If you’ve watched “Mad Men,” or just know anything about the advertising industry, you know that ads historically have appealed to our aspirations. They are the stuff of our dreams. Lately, though, it seems like they want to be the stuff of our nightmares, too.
The latest entry in the terrify-the-consumer category comes from Johnsonville Sausage. The campaign is a serialized Father’s Day tale called “Bratfast in Bed,” depicting a Dad waking up to his family serving him brats. Things quickly get weird as he wakes up repeatedly, apparently from dreams-within-dreams: his sausage comes alive, his family turns into sausages, a giant anthropomorphized brat enters the room to serve him a smaller brat, he himself turns into a sausage, and so on.
The spots of full of perfect (well, in context) little details, as when the big humanoid sausage (which, by the way, has a sausage for a nose) makes little squeaking noises as it moves.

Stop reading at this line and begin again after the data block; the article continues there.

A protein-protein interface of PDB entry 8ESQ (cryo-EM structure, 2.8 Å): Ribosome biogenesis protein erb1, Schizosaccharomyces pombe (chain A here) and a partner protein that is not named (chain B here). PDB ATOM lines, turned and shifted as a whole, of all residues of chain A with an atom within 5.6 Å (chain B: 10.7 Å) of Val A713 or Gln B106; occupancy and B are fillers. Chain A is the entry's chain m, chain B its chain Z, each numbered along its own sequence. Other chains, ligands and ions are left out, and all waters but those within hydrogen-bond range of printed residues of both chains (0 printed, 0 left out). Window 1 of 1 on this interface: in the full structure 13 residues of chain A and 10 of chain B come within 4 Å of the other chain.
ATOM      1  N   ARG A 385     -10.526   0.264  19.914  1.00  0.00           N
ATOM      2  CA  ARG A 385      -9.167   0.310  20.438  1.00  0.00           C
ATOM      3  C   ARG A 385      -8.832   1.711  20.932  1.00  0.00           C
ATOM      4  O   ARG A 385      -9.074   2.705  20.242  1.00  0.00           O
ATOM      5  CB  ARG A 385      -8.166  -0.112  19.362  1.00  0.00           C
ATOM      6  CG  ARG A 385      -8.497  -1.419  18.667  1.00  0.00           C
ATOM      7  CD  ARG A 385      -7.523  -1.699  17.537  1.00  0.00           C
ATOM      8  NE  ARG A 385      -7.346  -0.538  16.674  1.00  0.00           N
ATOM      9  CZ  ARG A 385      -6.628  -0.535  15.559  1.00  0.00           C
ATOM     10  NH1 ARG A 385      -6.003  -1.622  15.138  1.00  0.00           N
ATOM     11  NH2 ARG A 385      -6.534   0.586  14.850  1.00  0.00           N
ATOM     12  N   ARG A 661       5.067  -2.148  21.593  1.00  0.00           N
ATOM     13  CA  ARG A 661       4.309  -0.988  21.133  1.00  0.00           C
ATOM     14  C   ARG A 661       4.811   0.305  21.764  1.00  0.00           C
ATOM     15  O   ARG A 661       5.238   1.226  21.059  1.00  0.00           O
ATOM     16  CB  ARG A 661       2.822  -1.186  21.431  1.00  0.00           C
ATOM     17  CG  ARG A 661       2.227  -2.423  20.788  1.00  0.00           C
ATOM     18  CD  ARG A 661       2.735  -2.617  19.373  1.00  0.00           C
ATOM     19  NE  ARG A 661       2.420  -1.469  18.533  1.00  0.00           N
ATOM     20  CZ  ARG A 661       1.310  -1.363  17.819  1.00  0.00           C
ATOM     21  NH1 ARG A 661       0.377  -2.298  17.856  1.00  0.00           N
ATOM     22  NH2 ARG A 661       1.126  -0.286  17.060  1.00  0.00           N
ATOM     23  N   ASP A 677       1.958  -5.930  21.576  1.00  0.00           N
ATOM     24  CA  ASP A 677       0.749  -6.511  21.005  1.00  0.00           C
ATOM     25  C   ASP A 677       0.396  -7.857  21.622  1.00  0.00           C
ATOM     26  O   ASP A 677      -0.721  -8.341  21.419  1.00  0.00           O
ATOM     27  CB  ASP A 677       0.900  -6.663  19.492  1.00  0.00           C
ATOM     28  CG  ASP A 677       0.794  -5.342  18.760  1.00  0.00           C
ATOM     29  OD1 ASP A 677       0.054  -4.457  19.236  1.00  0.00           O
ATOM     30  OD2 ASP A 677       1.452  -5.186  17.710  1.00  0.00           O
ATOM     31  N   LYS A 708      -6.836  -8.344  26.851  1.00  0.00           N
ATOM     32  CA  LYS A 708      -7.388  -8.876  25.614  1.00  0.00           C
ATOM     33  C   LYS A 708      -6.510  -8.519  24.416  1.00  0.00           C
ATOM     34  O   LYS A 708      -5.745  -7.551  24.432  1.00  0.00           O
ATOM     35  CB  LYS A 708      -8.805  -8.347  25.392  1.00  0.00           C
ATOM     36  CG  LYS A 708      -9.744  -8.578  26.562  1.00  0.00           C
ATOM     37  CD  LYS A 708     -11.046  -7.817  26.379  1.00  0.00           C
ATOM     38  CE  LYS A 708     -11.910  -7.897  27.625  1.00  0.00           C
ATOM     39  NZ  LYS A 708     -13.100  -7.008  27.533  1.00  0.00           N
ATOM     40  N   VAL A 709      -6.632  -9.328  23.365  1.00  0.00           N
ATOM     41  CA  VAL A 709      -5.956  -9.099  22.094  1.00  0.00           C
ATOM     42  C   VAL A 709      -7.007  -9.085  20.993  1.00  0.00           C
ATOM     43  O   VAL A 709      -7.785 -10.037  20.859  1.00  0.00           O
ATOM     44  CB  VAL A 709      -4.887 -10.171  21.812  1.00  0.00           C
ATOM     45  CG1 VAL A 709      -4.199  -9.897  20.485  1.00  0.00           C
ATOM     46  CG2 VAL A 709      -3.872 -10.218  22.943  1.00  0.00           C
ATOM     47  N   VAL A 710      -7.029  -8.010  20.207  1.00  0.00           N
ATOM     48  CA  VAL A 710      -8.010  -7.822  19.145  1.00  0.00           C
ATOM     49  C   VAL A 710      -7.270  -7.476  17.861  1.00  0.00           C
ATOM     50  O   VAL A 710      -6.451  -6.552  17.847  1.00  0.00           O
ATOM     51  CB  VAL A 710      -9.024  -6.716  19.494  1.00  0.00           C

This is a far cry from Johnsonville advertising of yesteryear, which was as realist and pedestrian as could be. Spots from the ’90s might as well have been from the ’50s: Johnsonville eaters were depicted as regular guys who liked campin’ and fishin’:
But everybody’s hopping on the surrealist bandwagon now. “Bratfast in Bed” is “basically sausage ‘Inception’,” Scott Bell, group creative director for Johnsonville’s agency, Droga5, told Adweek. “It’s one man’s journey.”
This campaign comes on the heels of Johnsonville’s equally weird (and generally funnier) “Family” campaign, wherein “non-traditional family” took on a new meaning: